The settlement has no case workers or other agency services and requirements typical of programs serving people who are homeless. Renters living there will have full control of their activities and time. While having the privacy, dignity, and safety of managing their own homes and lives, they will also be invited to take part in community activities such as a Friday night movie watching party or a knitting group. They will be not pressured into attending religious events, though they may be invited. Their tiny home becomes their private, permanent place of residence.
Befriend your neighbor
Says, Crowdus, “We have a team of what we call advocate befrienders who we train to walk alongside people like a family member.” They are not there to fix or monitor anyone, but rather “to augment that role of family and community that the chronically homeless have lost.” They might offer to go along to a medical appointment or to a court appearance to clear traffic ticket backlogs. They might assist with complex paperwork that can be daunting for people dealing with mental health, literacy, or language barriers.
The world’s sacred texts all say to care for the poor in the same way that you care for yourself“People just fall through the cracks all the time in the system, and so we put this advocate befriender team around people to help them navigate through those things,” says Crowdus. The help is offered without pressure or expectation. “The person that’s coming off the streets is the leader. It’s always about: What are their personal goals?”
The first Twin Cities settlement is only waiting for final approvals from city government to welcome the first residents. Because the homes are on wheels and will be located on church land that is already paid for, the project organizers have been able to bypass building codes and tax-related limitations, keeping costs far below what traditional affordable housing developments entail. The cost of each home is about $40,000.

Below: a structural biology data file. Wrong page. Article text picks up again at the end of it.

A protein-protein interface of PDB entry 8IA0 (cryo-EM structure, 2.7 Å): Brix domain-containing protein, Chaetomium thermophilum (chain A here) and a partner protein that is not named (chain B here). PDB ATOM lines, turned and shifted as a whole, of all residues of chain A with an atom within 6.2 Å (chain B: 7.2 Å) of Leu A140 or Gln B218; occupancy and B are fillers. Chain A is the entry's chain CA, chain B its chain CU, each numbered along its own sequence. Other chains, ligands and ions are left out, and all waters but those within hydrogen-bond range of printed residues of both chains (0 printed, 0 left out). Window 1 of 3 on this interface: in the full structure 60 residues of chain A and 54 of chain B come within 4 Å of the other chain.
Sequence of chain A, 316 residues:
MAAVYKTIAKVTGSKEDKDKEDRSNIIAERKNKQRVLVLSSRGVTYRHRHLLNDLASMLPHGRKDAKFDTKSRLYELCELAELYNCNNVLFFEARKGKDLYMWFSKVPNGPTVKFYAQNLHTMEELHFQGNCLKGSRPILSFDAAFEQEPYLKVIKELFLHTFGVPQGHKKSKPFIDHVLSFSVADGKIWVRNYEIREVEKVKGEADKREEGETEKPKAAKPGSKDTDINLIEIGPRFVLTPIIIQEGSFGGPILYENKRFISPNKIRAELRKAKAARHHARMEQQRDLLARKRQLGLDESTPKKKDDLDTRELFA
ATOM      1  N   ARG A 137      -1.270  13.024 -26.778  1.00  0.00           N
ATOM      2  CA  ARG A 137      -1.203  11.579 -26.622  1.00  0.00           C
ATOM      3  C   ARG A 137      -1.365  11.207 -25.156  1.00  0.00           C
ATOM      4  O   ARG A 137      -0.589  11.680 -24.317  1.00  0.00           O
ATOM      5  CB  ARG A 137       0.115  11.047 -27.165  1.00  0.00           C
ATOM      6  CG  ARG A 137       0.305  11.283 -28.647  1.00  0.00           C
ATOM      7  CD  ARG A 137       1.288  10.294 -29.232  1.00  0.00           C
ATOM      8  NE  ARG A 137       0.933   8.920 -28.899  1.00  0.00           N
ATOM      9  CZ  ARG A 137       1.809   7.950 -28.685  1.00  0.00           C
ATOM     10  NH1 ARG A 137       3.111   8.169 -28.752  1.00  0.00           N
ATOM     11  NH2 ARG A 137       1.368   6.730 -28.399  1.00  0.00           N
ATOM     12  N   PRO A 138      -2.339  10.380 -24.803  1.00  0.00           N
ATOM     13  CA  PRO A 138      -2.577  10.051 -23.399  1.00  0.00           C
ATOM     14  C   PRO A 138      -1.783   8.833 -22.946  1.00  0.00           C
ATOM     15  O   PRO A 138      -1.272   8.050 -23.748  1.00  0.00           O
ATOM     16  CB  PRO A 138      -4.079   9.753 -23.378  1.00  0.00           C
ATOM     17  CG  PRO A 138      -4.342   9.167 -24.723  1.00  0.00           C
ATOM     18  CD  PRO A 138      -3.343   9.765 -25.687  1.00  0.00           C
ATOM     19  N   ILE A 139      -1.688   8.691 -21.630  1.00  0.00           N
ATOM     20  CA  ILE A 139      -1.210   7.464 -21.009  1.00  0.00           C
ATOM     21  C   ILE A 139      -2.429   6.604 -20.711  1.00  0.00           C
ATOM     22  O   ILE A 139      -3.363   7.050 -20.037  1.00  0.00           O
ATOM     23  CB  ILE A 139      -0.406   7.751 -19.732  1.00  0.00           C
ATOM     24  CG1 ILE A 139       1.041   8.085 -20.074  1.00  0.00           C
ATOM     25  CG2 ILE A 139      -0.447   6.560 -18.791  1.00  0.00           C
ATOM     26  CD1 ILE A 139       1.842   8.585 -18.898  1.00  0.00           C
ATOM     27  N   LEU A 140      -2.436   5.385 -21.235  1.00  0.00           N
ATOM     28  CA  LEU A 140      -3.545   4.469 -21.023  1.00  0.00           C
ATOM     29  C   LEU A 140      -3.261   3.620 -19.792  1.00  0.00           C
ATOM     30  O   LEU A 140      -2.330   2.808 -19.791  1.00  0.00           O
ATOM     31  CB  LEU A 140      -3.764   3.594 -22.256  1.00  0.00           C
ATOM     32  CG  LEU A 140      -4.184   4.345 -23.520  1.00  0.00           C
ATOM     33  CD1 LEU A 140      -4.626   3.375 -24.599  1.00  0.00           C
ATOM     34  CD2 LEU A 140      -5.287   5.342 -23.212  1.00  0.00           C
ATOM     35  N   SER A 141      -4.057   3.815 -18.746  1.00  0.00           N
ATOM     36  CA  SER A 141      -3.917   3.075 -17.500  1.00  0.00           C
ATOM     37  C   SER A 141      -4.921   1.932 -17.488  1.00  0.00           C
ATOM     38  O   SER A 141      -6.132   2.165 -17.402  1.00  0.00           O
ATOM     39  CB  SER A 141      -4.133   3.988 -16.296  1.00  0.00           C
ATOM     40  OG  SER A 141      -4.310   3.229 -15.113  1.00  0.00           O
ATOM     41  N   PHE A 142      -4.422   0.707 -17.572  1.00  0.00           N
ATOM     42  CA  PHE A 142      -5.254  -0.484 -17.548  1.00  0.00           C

Crowdus hopes that many faith communities will adopt this program on their own properties. She says, “The world’s sacred texts all say to care for the poor in the same way that you care for yourself, not just with giving them a snack pack, but with your whole heart, with your life, with your relationship.” She also points out that there are huge savings to society when chronically homeless people are no longer cycling through emergency rooms, detox centers, and jails.
Home free from addiction
Avivo, a Minnesota organization working to end homelessness, provides a robust menu of housing options and services to support a stable, safe, sober life. Lindsey Pearson, an Avivo client, started drinking when she was 16. By age 24, she was heavily into meth and sought treatment for the first time. After five more rounds of treatment, a cycle of abusive relationships, sleeping in cars and backyard tents, getting hooked on heroin, and frequent jail time, she became ready to make big changes in her life in the fall of 2020. She found both an apartment and the treatment that finally got her life turned around at Avivo.
“The counselors were amazing,” she says. “It wasn’t easy. I had to change everything, starting with my mindset.” Pearson also had to give up her using friends. “That’s what kept me stuck,” she says. But she was determined to get her life in order. Now, she says, “I actually have stability. I can wake up and have a schedule. I know what’s going to happen today. I’m safe and sober.” She says emphatically, “I’m not going back to prison.”
Pearson found a place of belonging at Avivo, with the support of staff. Pearson says she was especially grateful that her daughter could spend time with her, something not allowed during Pearson’s prior stays in treatment and prison. She is working now and looking for a permanent home for herself.
Professional services at the ready